If you are looking for a way to create a paper-cut look with digital tools, check out this Paper Cut tutorial. Using a combination of hand sketching and Adobe Illustrator, Adobe senior designer Lidia Lukianova walks you through just a few simple steps to get this stunning effect. Her example shows a beautiful letterform but I’m sure you could use this technique with illustrations or icons just as effectively.
This week I was asked to do a 5 minute presentation at the Photoshop for Designers Conference about a project or tutorial. I chose to present a personal project. It was set up as a casual Ignite event. This was a bit intimidating because you have 5 minutes to present 20 slides and the slides automatically advance every 15 seconds.
I flubbed in a few places and I relied on notes so I wouldn’t get my story wrong. But the next day I had many people tell me that they were very touched by the project. One woman was quite emotional about it and that got me thinking. Maybe I’m not the only creative director or corporate designer or woman who is feeling invisible. So I created a slideshow with the same script and images from my Ignite presentation. I thought I would share it with you just in case my project resonates with you too.
A friend recently asked me to create a couple of chalkboard signs for her son’s beach wedding and I admit I felt a bit daunted by the project. I haven’t practiced calligraphy in many years and I had never done calligraphy with chalk. I started thinking about how to keep the words spaced properly and decided I needed to figure out a way to transfer the design to the chalkboard before I drew with the chalk. It was easy! You do not have to be a graphic designer or calligrapher to do this. Here are the steps:
What you’ll need:
- Adobe Illustrator (this technique will work with Photoshop or InDesign too)
- a laser or inkjet printer
- tape, pencil, scissors, ruler, liquid chalk markers
Create the calligraphy pattern
These instructions show you how to create the design using Illustrator but you can do basically the same thing if you want to create the design using Photoshop or InDesign.
- Measure the chalkboard and note its dimensions.
- Launch Illustrator and create a document using the dimensions of the chalkboard.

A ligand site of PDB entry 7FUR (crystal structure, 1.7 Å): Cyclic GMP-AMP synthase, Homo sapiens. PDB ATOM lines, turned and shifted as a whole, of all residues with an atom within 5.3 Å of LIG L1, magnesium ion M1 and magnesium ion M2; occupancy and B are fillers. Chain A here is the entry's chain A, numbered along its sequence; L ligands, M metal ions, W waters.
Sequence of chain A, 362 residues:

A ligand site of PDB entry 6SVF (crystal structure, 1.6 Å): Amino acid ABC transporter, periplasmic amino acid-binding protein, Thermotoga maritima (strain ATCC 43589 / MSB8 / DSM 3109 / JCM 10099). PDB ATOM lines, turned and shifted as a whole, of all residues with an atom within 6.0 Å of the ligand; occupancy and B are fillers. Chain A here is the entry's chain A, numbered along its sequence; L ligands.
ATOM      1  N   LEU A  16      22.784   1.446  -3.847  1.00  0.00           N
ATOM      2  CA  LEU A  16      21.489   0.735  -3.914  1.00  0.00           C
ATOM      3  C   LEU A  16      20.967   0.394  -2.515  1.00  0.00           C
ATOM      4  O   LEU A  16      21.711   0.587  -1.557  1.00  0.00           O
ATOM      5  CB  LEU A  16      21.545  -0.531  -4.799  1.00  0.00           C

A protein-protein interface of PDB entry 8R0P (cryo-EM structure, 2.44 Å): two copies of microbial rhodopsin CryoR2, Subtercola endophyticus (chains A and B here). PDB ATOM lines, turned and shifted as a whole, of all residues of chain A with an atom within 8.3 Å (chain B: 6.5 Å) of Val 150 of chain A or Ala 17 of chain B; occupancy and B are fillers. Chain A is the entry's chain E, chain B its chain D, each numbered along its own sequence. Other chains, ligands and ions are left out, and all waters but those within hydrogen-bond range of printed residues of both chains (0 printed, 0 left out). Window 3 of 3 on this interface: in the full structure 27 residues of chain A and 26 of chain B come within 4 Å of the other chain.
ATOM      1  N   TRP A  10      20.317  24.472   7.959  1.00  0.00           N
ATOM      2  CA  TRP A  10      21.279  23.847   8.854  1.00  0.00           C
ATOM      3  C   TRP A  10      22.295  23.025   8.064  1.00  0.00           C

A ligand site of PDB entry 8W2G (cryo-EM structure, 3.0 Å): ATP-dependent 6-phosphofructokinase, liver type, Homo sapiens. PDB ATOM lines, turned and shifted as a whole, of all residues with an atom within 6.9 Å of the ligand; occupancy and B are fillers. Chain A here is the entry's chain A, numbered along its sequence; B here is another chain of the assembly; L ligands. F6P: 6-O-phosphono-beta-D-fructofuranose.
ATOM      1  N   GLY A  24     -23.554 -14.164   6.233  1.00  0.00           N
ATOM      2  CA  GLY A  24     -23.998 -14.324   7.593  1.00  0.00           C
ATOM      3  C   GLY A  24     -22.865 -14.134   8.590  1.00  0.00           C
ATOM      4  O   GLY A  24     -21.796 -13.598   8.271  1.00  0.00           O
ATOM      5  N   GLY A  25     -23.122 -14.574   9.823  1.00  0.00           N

- Use the type tool and various typefaces to create your design. Save the file. Here are a few great tutorials about using the type tool in Illustrator:
Work with fonts from Typekit
Point vs. Area Type
- I created my design in color to give me an idea of where I wanted to use different colored chalk. I also created a black rectangle behind the typography so that I could visualize what the final chalkboard would look like.
- Choose File > Save As to save a duplicate of the design. Select the type and choose Type > Create Outlines.
- Select View > Show Print Tiling. This will give you a preview of what the pages will look like when they print. Select the Print Tiling Tool. You will use it to indicate which part of the design you want to print.
- Use the Print Tiling Tool to print each area of your calligraphy design. Print the page or page tiles at 100% size. For my design, I printed 4 separate pages to include the whole design at full size. You definitely want some overlap. That will help you align the prints when you combine them.Notice in the illustration below that the inner dotted lines show what you’ll see in the print. The outer dotted lines indicate the edge of the paper. For further learning, here is more printing & tiling information: Printing onto multiple pages using tiling.
Combine the pages to create the full sized pattern.
- Take your scissors, some clear tape, and your printed pages and find a window or glass door you can work on. This works best during the day with lots of indirect light. (A glass of wine is optional but I recommend it.)
- Holding the pages up to the lighted window, line up the letterforms and once they overlap seamlessly, use the tape to secure the pages together. Continue aligning and taping until all the pages are taped together. You now have a pattern that is ready to trace.
Transfer the design to the chalkboard
- Flip the pattern so the back side is visible. Tape the pattern to a window or glass door to reveal the design. If the overlapping pages block you from seeing the letterforms, you may need to trim them a bit. That’s what I did below:
- Use a fine tip chalk marker or chalk pencil to trace the outlines of the letterforms onto the back of your pattern. Don’t fill in the designs, just outline them. The chalk that’s left on the back of the paper will transfer to the chalkboard in the next step.
- Place the pattern sheet backside down on top of the chalkboard. Adjust its position and using a ruler, make sure the baseline of the letters is parallel to the chalkboard frame.
- Once the pattern is taped to the chalkboard, use a pencil to trace over the outlines of the letterforms on the right side of the pattern paper. I used a dull pencil so that it wouldn’t tear the paper and accidentally scratch or mark the chalkboard.
- Once you are finished tracing the whole design, you should have a light outline of your letterforms transferred to the blackboard. You will use the outlines as a guide for your calligraphy.
Create the chalkboard calligraphy